Each weekend, I study market behavior using sentiment and technical indicators. My goal is to use clues, observation, and indicators to analyze underlying market conditions. If you can determine the current market environment, it may help you to create profitable trading strategies.
RELEASED: Understanding Options (McGraw-Hill, 2E), Understanding Stocks (McGraw-Hill, 2E), Start Day Trading Now (Adams Media), and Predict the Next Bull or Bear Market and Win (Adams Media): http://bit.ly/1bl0ZNk
AAII survey (2/18/2015)
47.0% Bullish. 17.9% Bearish.
Bearish: If sentiment is over 50% bullish.
Bullish: If sentiment is over 50% bearish.
Investors Intelligence (2/17/2015)
56.6% Bullish. 14.1% Bearish
Bearish: If sentiment is over 60% bullish. ( Note: Percent of bears is still at historic lows. 13.3 % is the 1987 low)
Bullish: If sentiment is over 60% bearish.
VIX: 14.30 (on 2/20/2015)
Bearish: Less than or near 12.
Bullish: Greater than or near 40.
RSI (S&P 500): RSI is at 64.07 (on 2/20/2015)
Overbought (i.e. Bearish): When RSI rises to 70 or above.
Oversold (i.e. Bullish): When RSI falls to 30 or below.
Note: RSI can remain overbought or oversold for extended time periods.
Moving Averages (daily): The S&P is above its 50-, 100, and 200-day moving averages and is pointing up.
Bearish (Short-term Downtrend): crosses under 50-day, 100-day, or 200-day MA.
Bullish (Short-term Uptrend): Index crosses over 50-day, 100-day, and 200-day MA.
MACD (S&P 500): MACD is above its zero line and above its red 9-day signal line. (Note: I’m using the settings, 19,39,9, recommended by Gerald Appel, MACD’s creator.)
Bearish: MACD line crosses below 9-day (red or gray) signal line. MACD line (black line) crosses below zero line.
Bullish: MACD line crosses above zero line. MACD line crosses above 9-day signal line.
Bonds: U.S. 10-year yield is at 2.13% (on 2/20/2015)
Note: 3.0% or higher is significant (consider selling bond funds as yield rises). 3.5% or higher and risk increases (for bondholders).
Analysis: The signals are almost identical to last week except sentiment surveys are close to generating a sell signal. The VIX is in the basement again (bearish signal), and RSI is nearly overbought. On the other hand, the trend is up as the indexes make all-time highs. If you are strictly a trend-follower, more than likely, you are still long. The wild card is Janet Yellen, who is speaking this week. Based on past performances, the market will attempt to rally on her words. More than likely, she will attempt to let the market know that raising interest rates is not a high priority at this time. Bottom line: There are many mixed signals.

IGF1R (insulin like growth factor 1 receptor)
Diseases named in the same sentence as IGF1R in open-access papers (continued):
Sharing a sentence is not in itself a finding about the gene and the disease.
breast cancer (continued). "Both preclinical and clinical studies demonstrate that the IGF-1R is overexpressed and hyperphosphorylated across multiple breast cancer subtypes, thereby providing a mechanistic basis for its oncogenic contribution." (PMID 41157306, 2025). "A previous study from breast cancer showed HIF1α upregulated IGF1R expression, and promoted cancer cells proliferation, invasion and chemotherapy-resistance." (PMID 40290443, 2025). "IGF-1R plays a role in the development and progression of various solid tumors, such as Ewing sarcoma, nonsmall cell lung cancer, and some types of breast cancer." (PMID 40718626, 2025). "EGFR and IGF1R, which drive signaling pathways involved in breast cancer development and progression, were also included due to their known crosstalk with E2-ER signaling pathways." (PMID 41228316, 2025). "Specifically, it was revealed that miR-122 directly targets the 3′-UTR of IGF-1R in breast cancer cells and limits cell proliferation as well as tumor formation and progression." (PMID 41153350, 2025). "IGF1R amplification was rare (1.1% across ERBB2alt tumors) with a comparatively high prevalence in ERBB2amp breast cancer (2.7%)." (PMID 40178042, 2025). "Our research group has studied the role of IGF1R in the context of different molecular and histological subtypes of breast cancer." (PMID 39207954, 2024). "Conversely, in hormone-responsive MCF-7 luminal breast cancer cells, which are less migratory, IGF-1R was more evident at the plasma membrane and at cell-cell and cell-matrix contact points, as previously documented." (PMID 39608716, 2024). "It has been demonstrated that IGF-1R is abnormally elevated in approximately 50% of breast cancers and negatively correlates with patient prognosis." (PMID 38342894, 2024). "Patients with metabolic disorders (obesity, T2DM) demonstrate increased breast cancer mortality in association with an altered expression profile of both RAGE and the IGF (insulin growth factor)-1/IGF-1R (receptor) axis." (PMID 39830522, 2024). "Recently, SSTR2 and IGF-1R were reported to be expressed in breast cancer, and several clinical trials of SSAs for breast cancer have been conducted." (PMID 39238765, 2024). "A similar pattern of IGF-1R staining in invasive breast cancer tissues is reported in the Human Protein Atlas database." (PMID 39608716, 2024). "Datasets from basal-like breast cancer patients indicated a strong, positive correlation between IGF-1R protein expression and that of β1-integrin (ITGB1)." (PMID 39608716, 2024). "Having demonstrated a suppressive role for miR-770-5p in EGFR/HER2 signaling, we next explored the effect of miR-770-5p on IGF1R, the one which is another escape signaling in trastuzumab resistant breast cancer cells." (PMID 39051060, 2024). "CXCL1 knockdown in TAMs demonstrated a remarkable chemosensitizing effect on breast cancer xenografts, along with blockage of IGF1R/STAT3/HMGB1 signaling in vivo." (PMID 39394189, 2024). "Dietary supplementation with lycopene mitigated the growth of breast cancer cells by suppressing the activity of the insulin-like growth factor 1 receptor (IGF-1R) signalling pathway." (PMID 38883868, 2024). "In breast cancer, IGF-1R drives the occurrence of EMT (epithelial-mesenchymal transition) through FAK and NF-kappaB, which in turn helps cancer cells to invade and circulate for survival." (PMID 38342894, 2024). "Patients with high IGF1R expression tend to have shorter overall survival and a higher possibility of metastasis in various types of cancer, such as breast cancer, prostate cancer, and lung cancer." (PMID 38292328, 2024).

Opinion: As mentioned above, there are many conflicting forces at hand (both bullish and bearish) so its impossible to predict which way the market will go.
This should be a volatile week as Janet Yellen testifies on Tues. and Wed. and the market attempts to keep the bull party going. I still believe the major indexes are topping out, which is why I’m primarily on the sidelines watching to see if the current rally fails.
Because of the Fed’s power, few people believe the market will retreat this week. In the past, the Fed has managed to rally the market on little or no news. We’ll be watching if the same pattern plays out. If it does, the rally continues. If it doesn’t, traders will take notice. Speaking of trading, volatility should return to the indexes this week, so be prepared.
Bottom line: There are a lot of conflicting news events and earnings reports intersecting with Yellen’s testimony. It is anyone’s guess which way the market will go. The technical indicators are primarily leaning to the bull side but with a number of danger signs: For example, we have a sideways market that hasn’t yet broken out of its narrow range. Oil is plunging again, which may affect the market. Volume continues to be anemic, and Greece and Ukraine are still in the news. Patience will be needed this week as we see what Mr. Market has in store for us.